SOUTHFIRST 60 N6th Street Brooklyn, NY 11211 718.599.4884 www.southfirst.org
04 JANUARY 2003
FOR IMMEDIATE RELEASE
SOUTHFIRST gallery presents “NEW YORK FUCKING CITY,” a group exhibition by Simon Aldridge, Michel Auder, Sean Dack, Rainer Ganahl, Tracy Nakayama, and Matthew Thurber, from JANUARY 10-FEBRUARY 23, 2003. “New York Fucking City” explores themes including living, working, terrorism, pornography and skate-boarding in New York. The exhibition also marks the opening of the gallery’s third site in Williamsburg. Since September 11, 2001 New York has undergone a self-examination as intense as psychotherapy, and with equally inconclusive results.
Simon Aldridge’s “Office Manual” refers to work that he began in 2001 during a Lower Manhattan Cultural Council residency at the World Trade Center. “I saw a connection between the way I, as an artist in an office building, related to the space in the same way that skateboarders and bmx riders re-appropriate urban forms as sites of action for their sport,” says Aldridge. The title “Office Manual” refers both to corporate culture and a skateboarding trick. Aldridge’s plexi and spray-paint wall pieces redefine formalism through the lens of street culture.
Rainer Ganahl’s video “Homeland Security,” 2002-2003, depicts the artist saying the phrase “I am not a terrorist” in languages including English, German, Japanese, French, Chinese, and Arabic, against a background tapestry of popular media images from the past year. The artist commissioned the tapestry to be sewn by Pashtun workers living at the Afghani boarder in Pakastan. The tapestry is also on display. The Austrian artist, whose 1999 Venice Biennale installation documented him studying several foreign languages for 500 hours each, says, “I am not afraid of terrorism but I am more and more afraid of the United States’ actions against terrorism since many actions violate the US constitution, recognized international laws, peaceful incoercible relations between nations, people and religions and human rights.”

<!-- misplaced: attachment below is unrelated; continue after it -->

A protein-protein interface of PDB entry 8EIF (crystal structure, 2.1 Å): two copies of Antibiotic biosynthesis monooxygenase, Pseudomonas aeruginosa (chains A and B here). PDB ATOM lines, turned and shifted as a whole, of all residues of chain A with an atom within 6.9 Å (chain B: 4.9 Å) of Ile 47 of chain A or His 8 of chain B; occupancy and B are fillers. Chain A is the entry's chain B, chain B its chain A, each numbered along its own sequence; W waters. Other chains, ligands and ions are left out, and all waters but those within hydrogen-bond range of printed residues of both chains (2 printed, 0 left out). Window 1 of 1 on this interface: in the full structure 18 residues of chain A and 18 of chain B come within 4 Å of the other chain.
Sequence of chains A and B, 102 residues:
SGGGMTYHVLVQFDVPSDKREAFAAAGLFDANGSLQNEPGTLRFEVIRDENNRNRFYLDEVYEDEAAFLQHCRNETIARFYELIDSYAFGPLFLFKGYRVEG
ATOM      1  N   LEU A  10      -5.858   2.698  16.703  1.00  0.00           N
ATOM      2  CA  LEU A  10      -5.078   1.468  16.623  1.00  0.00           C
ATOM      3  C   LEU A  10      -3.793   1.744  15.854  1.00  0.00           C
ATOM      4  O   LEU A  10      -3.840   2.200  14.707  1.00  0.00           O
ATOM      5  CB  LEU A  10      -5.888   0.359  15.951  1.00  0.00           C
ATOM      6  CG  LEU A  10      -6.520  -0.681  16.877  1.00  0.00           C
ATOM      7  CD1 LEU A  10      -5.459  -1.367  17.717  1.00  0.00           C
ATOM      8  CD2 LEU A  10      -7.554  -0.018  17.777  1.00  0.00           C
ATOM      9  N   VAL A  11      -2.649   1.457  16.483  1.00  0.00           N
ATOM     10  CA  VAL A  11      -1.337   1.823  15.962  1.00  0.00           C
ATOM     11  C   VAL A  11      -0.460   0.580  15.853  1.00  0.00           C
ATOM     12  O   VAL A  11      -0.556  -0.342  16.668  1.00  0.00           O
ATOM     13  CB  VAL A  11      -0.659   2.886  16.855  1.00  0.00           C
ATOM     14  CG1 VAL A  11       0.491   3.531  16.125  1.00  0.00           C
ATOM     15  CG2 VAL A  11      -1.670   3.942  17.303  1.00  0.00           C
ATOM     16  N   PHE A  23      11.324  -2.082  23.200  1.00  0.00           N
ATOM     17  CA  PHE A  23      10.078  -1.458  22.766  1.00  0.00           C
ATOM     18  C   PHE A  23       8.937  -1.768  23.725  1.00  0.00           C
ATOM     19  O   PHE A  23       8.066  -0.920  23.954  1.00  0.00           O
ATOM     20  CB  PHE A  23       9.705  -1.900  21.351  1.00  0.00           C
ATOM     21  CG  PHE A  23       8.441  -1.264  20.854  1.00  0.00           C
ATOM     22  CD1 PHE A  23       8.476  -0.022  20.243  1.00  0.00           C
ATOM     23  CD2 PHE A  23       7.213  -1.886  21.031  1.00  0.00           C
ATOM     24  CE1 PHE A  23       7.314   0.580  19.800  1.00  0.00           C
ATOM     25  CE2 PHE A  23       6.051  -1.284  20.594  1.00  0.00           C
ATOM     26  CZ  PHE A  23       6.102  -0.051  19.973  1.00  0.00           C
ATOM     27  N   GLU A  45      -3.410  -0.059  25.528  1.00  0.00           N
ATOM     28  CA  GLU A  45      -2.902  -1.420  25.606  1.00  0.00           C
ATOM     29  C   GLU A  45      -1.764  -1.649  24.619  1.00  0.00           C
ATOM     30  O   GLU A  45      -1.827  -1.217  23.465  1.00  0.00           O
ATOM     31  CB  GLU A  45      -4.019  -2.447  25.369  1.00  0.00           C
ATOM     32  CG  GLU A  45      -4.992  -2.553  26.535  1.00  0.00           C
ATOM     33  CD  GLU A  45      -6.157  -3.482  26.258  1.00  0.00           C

Some of the pieces in the show speak to the lighter side of life in New York. Hawaiian-born painter Tracy Nakayama’s watercolor portraits depict couples engaged in sex. Nostalgic both in their warm brown palate and playful and consensual nature of the scenes, the untrimmed pubic hair of the participants refers to 1970s soft-porn, yet their miniature scale and attention to detail is reminiscent of 18th century French boudoir painting.
Michel Auder is one of the pioneers of video art. Part of the group around the Factory in the 1970s, he filmed “Chelsea Girls” with Andy Warhol and was married to the actress Viva. His thousands of hours of video work documents in an almost Proustian fashion the world of glamour, ambition, drugs and gossip. His videos “Rooftops” and “Chelsea Girls” alternate during the exhibition, contrasting interior and exterior, slices of society from New York and a voyeuristic look at the city from the vantage point of rooftop surveillance.
Matthew Thurber is a comic-book illustrator who graduated from The Cooper Union in 2000. This is his first gallery exhibition.
Sean Dack’s video installation “No Encore” showed at Southfirst in January, 2002, and has since shown at the Frankfurter Kunstverein and is currently on view at Cité de la Musique in Paris. His untitled photographic tryptich, taken from the World Trade Center South observation deck in 2000, captures the city from a vanished perspective: the familiar streets and avenues are partially obscured by fog. The city looks vast, unchanging, and romantic.
All the artists in the exhibition live and work in New York. The exhibition opens January 10 from 7-9 PM. Gallery hours are Fri. 1-9 PM, Sat. 1-9 PM, and Sun. 1-7 PM and by appointment. The subway is the L to Bedford Avenue.
For more information please contact Maika Pollack, gallery director, at 718 599 4884 or email@example.com.
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